The purpose of unlearning isn’t about forgetting what we know, or about being wrong; it’s a conscious move towards critically examining what influences our expectations, behaviours and beliefs (about ourselves and other people) and seeks to challenge what may explicitly or implicitly lie behind them.
The most crucial aspect of unlearning is to tackle the cultural norms that perpetuate racism and oppression. Although I’m exploring this from the perspective of someone who lives in the United States, it’s not an exclusive issue to the USA. Unlearning is something we can all be committed to because we all have a part to play in dismantling everything that helps maintain racism within society.
Beloved community is formed not by the eradication of difference but by its affirmation, by each of us claiming the identities and cultural legacies that shape who we are and how we live in the world. | bell hooks
Cultural norms are established and enforced by the dominant culture; governing and overseeing social systems that typically inform what we value and treat as enshrined societal truths and identity. Unpacking all the ways that racism and racial bias intersect with every interaction we have; from education, healthcare, relationships, news/media, professional and beauty standards, law enforcement, criminal justice, etc., remains key to the critical thinking needed to unlearn.
Positioned as innocuous; which is a complete fallacy, societal norms present Whiteness as the default humanizing mirror by which everyone else is measured. This subsequently provides an air of normalcy when mistreating and dehumanizing Black, Indigenous and People of Colour (BIPoC).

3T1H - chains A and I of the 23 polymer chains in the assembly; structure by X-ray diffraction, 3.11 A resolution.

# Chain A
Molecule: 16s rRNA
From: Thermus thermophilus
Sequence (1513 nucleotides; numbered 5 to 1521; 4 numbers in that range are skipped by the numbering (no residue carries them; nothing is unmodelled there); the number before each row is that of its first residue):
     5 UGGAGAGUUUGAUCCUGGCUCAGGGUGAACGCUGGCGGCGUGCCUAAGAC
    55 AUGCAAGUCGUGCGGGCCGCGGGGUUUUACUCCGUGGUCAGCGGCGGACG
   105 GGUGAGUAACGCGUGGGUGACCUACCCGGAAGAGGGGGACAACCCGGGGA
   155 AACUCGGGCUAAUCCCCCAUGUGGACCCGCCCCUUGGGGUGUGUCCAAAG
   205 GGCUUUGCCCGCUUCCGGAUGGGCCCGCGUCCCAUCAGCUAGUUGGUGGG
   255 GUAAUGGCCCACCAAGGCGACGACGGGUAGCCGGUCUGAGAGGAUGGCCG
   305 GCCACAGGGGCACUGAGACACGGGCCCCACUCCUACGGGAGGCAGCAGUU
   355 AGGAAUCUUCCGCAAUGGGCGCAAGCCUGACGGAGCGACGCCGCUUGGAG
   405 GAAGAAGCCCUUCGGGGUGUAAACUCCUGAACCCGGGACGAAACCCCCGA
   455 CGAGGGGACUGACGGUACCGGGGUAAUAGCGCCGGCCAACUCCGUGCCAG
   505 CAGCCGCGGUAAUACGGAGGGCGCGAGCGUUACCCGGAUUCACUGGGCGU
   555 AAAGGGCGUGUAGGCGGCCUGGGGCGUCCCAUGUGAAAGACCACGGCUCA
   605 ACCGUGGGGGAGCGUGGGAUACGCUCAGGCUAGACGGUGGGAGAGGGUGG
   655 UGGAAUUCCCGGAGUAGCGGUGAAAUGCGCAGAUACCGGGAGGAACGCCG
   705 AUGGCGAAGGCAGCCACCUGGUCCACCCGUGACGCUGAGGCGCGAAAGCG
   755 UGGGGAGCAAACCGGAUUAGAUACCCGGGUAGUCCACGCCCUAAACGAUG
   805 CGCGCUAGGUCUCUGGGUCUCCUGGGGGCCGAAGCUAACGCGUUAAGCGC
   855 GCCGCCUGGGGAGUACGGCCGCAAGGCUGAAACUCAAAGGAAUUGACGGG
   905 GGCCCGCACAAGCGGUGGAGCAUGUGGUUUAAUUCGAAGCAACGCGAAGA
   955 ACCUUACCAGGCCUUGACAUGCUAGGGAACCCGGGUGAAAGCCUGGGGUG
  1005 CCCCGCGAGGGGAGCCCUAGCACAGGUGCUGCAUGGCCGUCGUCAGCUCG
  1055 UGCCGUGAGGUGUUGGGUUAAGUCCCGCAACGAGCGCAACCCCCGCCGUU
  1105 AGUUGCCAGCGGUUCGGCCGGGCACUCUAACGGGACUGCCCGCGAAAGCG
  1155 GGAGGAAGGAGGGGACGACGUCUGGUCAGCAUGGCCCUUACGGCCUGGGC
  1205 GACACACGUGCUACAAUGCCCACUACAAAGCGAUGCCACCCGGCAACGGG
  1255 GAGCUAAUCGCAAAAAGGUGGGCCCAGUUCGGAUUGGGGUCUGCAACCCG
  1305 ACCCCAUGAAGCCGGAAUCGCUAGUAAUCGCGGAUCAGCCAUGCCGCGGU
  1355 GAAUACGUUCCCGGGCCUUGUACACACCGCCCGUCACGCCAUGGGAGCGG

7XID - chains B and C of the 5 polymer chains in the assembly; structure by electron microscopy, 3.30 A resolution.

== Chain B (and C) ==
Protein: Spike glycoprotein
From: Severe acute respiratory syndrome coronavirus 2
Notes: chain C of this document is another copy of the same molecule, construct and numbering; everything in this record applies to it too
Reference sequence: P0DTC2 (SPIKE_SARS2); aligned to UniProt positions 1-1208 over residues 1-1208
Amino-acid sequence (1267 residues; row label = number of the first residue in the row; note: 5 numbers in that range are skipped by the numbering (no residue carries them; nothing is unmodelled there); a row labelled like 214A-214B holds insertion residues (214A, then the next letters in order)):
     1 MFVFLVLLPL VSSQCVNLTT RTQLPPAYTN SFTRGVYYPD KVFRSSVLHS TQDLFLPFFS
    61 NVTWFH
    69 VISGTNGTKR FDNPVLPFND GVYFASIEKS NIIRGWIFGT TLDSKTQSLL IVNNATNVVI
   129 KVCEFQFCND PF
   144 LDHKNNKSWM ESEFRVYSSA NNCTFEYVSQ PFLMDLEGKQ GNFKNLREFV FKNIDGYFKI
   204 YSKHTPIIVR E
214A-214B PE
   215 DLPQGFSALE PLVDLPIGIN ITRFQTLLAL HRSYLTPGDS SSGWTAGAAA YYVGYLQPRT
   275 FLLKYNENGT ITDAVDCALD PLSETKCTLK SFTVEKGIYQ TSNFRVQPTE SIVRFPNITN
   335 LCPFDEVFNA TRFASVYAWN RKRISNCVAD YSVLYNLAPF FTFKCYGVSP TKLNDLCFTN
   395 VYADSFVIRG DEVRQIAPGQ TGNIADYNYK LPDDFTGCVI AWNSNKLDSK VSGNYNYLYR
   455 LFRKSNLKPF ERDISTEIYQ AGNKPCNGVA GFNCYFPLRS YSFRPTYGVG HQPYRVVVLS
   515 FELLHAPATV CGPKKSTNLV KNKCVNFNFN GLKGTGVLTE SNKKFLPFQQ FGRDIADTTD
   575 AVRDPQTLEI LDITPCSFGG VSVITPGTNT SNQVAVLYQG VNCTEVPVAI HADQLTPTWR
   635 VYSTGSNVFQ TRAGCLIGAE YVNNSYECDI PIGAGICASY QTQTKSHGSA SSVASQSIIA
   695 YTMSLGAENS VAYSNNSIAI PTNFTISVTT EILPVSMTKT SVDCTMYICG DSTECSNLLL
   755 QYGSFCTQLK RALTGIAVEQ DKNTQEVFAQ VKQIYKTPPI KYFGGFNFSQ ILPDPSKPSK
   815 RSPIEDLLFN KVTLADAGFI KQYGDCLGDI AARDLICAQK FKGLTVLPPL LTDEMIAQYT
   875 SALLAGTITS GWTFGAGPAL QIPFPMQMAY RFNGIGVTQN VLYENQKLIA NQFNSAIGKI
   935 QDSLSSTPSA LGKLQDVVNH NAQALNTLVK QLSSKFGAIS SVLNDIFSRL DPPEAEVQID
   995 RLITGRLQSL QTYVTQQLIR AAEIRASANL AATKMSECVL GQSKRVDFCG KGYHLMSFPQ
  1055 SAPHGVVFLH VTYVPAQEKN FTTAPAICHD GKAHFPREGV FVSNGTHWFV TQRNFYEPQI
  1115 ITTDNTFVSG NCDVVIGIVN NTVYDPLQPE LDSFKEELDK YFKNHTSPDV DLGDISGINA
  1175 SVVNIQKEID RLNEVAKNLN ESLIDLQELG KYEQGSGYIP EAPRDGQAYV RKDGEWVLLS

Whiteness and white racialized identity refer to the way that white people, their customs, culture, and beliefs operate as the standard by which all other groups are compared. Whiteness is also at the core of understanding race in America. Whiteness and the normalization of white racial identity throughout America’s history have created a culture where nonwhite persons are seen as inferior or abnormal. | Talking About Race – National Museum of African American History & Culture
If we’re new to unlearning our explicit and implicit racism; yes, we all possess it to some degree, even if we’re unaware of its influence on our thinking and behaviour; we’ve got to get accustomed to critically examining where racism hides (often in plain sight) within our life.
At every opportunity we get; whether it’s scrutinizing education for Whitewashing or colonial bias; examining Halloween costumes for appropriation; challenging employment/school policies that show favouritism for European beauty and hair standards; tackling news and media tokenism/lack of diversity or allowing police brutality to kill BIPoC with impunity; no matter where discrimination is enforced; we must look carefully at whose perspective and voice is being centred, and who is being overlooked:
The defining question is whether the discrimination is creating equity or inequity. If discrimination is creating equity, then it is antiracist. If discrimination is creating inequity, then it is racist. | Ibram X. Kendi, How To Be An Antiracist
This is unlearning in action; an opportunity to challenge internalized racism that will encourage us to evolve our mindset and build positive interactions with everyone around us. It’s an opportunity to challenge internalized racism that will encourage us to evolve our mindset and build positive interactions with everyone around us. We can be part of something that celebrates diversity, promotes equality and establishes equity.
What are you unlearning? Do you tackle racism if/when it’s been brought to your attention?
The Great Unlearn – Unlearning America’s Birth – Rachael Cargle
Teach and Transform – Liz Kleinrock
3 Things Schools Should Teach About America’s History of White Supremacy – The Conversation